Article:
So we have reduced calls to file system (from dozens to 2-3), we have optimized regular expressions with string functions, what else? The next step should be in reducing overall logic operations. While fetching all styles and scripts we make a lot operations: get tags, get attribute, correct attributes, check options, check values, etc.

All this can be skipped on just general cache integrity check. So reducing this logic to minimum (just to be sure that we can serve the same cached files for the same pack of styles and scripts) can bring us additional 10% in performance. A few but with other approaches is enough to provide the fastest client side optimization solution.

This is Check cache integrity only with head option.

The fourth point: reduce even more

OK, but the resonable question will arise: why will we need to perform any calls to file system? The answer is simple: we need to force cache reload on a client side if we have the same cache file name (i.e the same set of scripts but their content has been changed, so we need to reload it on the client side). Cache reload is forced by additional GET parameter (in demo version) and changed file name (with mod_rewrite in full version). These operations (check for cache file existence and its mtime) can be avoided if we hard code 'version' of our website application. So calls to file system can be reduced to 0.

But this is generally dangerous: we can't check cache integrity properly, and can serve files which don;t exist. This can be made only after all cache files have been created, and we are just tunind server side to the best performance.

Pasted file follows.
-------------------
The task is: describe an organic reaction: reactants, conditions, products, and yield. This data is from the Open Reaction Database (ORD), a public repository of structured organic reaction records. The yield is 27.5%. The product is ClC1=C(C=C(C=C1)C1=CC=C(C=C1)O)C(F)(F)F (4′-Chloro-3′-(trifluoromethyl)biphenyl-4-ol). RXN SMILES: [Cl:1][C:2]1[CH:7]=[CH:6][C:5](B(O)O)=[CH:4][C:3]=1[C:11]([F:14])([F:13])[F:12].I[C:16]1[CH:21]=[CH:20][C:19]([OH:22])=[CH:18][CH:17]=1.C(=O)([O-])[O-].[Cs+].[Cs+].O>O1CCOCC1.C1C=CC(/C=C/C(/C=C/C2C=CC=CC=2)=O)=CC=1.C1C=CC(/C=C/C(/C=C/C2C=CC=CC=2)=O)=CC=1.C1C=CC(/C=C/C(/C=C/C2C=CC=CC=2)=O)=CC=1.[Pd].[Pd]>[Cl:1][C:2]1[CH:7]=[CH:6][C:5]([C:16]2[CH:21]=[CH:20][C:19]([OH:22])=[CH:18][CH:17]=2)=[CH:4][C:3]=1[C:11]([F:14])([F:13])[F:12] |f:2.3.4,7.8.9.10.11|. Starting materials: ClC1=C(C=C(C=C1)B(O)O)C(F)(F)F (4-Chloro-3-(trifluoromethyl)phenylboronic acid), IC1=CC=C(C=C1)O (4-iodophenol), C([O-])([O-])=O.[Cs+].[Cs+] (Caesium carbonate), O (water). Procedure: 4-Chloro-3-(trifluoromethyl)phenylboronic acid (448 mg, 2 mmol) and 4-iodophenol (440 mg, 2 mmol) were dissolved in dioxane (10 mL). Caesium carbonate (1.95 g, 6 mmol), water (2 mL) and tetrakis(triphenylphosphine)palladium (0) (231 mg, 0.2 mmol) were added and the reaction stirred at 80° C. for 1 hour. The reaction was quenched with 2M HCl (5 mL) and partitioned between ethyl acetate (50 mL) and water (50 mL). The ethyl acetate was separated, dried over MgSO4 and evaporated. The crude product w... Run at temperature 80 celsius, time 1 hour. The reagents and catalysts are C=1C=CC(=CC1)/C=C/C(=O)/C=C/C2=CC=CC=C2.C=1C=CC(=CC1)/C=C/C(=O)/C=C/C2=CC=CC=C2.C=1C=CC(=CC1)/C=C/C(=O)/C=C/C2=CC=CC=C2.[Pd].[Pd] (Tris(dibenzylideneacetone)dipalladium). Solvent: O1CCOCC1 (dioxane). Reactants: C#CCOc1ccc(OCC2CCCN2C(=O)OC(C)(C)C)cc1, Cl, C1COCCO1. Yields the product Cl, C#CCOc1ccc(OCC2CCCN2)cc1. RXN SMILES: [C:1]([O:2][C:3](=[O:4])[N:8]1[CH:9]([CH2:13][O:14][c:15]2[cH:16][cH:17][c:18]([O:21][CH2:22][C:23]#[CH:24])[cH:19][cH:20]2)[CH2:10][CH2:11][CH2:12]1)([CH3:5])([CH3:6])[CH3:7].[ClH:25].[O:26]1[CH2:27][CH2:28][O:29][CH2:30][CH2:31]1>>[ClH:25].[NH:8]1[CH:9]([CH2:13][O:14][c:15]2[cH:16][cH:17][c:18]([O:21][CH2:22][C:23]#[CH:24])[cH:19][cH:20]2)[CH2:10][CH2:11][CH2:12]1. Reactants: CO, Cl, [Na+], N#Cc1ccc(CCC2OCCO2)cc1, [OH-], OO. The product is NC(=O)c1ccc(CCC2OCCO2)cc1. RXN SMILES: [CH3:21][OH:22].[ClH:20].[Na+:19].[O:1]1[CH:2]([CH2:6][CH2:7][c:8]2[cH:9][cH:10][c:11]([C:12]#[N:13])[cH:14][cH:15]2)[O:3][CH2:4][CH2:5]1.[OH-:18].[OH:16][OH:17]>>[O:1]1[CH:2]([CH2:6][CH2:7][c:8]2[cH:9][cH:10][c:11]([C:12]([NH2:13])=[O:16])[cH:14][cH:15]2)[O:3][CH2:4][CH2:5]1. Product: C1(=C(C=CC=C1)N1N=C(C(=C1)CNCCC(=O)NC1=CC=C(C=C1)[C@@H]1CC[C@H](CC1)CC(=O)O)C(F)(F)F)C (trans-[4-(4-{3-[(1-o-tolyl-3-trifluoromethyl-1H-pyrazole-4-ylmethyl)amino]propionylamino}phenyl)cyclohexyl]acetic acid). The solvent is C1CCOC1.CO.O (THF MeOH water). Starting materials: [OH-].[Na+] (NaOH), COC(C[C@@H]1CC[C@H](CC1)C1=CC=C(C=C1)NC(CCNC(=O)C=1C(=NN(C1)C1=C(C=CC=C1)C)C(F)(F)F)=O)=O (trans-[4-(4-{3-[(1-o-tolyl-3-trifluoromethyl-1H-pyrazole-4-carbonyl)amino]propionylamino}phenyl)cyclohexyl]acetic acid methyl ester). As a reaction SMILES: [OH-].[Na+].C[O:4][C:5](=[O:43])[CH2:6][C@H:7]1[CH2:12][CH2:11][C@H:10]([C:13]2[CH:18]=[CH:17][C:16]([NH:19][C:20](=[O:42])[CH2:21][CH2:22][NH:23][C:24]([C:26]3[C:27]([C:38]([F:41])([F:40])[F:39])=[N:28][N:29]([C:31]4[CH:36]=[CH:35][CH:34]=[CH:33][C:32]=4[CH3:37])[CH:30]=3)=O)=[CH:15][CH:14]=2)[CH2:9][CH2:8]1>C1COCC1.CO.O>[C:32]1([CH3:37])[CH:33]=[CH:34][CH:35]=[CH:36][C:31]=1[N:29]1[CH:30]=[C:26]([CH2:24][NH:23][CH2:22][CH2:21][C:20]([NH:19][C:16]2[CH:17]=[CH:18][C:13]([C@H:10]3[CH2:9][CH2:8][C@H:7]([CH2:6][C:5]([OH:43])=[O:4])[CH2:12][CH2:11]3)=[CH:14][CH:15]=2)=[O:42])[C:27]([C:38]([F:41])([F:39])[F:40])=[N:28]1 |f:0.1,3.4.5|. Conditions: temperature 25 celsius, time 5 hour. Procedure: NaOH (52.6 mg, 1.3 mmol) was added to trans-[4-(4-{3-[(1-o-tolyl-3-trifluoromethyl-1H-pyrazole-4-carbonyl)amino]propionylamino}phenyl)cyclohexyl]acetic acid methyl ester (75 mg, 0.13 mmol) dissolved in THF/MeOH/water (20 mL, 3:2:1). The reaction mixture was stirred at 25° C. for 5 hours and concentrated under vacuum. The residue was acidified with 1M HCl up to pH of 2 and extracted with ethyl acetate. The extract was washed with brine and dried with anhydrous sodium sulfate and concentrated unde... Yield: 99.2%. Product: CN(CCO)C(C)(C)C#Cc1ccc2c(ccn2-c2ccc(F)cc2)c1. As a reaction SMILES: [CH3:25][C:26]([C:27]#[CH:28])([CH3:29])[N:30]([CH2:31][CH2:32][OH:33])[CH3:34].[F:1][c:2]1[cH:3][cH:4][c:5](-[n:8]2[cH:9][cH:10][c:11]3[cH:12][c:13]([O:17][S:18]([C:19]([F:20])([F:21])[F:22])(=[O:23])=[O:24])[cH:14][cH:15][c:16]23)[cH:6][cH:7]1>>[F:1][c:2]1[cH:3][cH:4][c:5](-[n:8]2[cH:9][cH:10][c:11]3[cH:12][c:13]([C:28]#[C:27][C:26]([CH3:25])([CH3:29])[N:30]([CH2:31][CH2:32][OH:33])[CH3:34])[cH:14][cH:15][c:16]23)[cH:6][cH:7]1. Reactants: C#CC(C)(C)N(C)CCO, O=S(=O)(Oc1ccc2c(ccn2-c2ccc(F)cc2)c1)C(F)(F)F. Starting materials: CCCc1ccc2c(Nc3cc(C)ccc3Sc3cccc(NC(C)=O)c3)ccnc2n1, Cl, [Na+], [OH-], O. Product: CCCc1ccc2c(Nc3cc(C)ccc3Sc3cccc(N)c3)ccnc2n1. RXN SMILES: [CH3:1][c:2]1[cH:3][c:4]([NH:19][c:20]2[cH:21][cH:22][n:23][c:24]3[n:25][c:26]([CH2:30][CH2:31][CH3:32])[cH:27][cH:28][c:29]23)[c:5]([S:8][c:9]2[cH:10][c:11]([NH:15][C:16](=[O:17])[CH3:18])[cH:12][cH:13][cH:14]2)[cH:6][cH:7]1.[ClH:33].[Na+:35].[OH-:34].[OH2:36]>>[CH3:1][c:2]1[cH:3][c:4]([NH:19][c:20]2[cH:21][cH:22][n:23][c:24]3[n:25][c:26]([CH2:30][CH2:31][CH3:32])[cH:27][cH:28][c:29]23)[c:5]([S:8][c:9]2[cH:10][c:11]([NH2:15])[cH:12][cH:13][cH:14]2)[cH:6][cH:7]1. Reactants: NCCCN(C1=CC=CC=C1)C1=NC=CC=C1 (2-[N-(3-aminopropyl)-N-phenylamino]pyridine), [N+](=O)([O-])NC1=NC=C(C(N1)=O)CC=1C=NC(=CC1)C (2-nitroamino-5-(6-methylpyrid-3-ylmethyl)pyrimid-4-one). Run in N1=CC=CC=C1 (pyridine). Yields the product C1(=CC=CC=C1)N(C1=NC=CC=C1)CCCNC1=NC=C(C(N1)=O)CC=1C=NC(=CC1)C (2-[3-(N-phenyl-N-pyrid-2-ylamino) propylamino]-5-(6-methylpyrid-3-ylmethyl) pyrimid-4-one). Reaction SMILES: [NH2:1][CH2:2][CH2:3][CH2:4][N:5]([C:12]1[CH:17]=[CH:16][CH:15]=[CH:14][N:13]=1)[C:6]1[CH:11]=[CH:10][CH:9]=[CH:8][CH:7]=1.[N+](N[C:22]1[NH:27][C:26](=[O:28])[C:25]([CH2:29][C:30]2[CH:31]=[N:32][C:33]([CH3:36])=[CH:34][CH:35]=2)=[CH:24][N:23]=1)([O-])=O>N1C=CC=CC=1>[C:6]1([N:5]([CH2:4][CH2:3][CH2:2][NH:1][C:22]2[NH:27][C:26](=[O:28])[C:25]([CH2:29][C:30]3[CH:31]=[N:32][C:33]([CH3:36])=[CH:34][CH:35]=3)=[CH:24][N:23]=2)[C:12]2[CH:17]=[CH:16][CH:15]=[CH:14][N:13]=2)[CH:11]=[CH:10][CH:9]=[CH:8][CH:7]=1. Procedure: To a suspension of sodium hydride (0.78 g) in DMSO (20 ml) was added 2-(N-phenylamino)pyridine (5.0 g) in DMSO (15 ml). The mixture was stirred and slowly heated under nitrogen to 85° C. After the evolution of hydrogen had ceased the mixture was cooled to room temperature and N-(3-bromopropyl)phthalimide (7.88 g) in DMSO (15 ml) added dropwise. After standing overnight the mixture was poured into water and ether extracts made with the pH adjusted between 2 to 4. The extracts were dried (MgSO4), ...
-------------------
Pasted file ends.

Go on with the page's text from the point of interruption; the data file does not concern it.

This is option Cache version number (zero value skips its usage).

Finally

For now we have the following picture (in relative numbers):

Web Optimzer logic: full version

As you can see almost all parts are balanced to achieve exceptional server side performance (usually 1-2-5 ms in full version versus 20-40-100 for a demo version). All options are included in nightly builds and will be available in 0.6.3 after complete testing.

3 comments:

  1. > do not check files changes

    Which files are checked for changes?
    All cache files or only local static files the page links to?

    Up to now I always thought that wbo will call the CMS and generate a new cache file if a cache file is older than specified in server side caching.

    In my case I never disabled the mtime check because I have some pages/articles with imported RSS news via PHP and I was afraid that the news will never be updated if I disable the mtime check because the generated will not be updated.
    The same is of course true for dynamic content blocks like 'newest articles'.

    How is mtime check related to server side caching of CMS generated HTML pages?

    > exclude regular expressions

    Congratulations. I love this optimization.

    > reduce even more

    If using a version number isn't it sufficient to clean/purge the cache to create new cache files?

    And again I am confused; which files are included into this version administration?
    All CMS generated files or only the static assets like CSS and layout files?

    ReplyDelete
  2. Option "Don't check files' mtime" affects only static assets. HTML cache deals with its own group of options, Server Side caching.

    ReplyDelete
  3. Well, in short: All options except 'version' activated. I am happy with the result. My Textpattern website reaction feels much more fluid. And it wasn't slow at all before as the Textpattern core offers a very fast CMS.

    ReplyDelete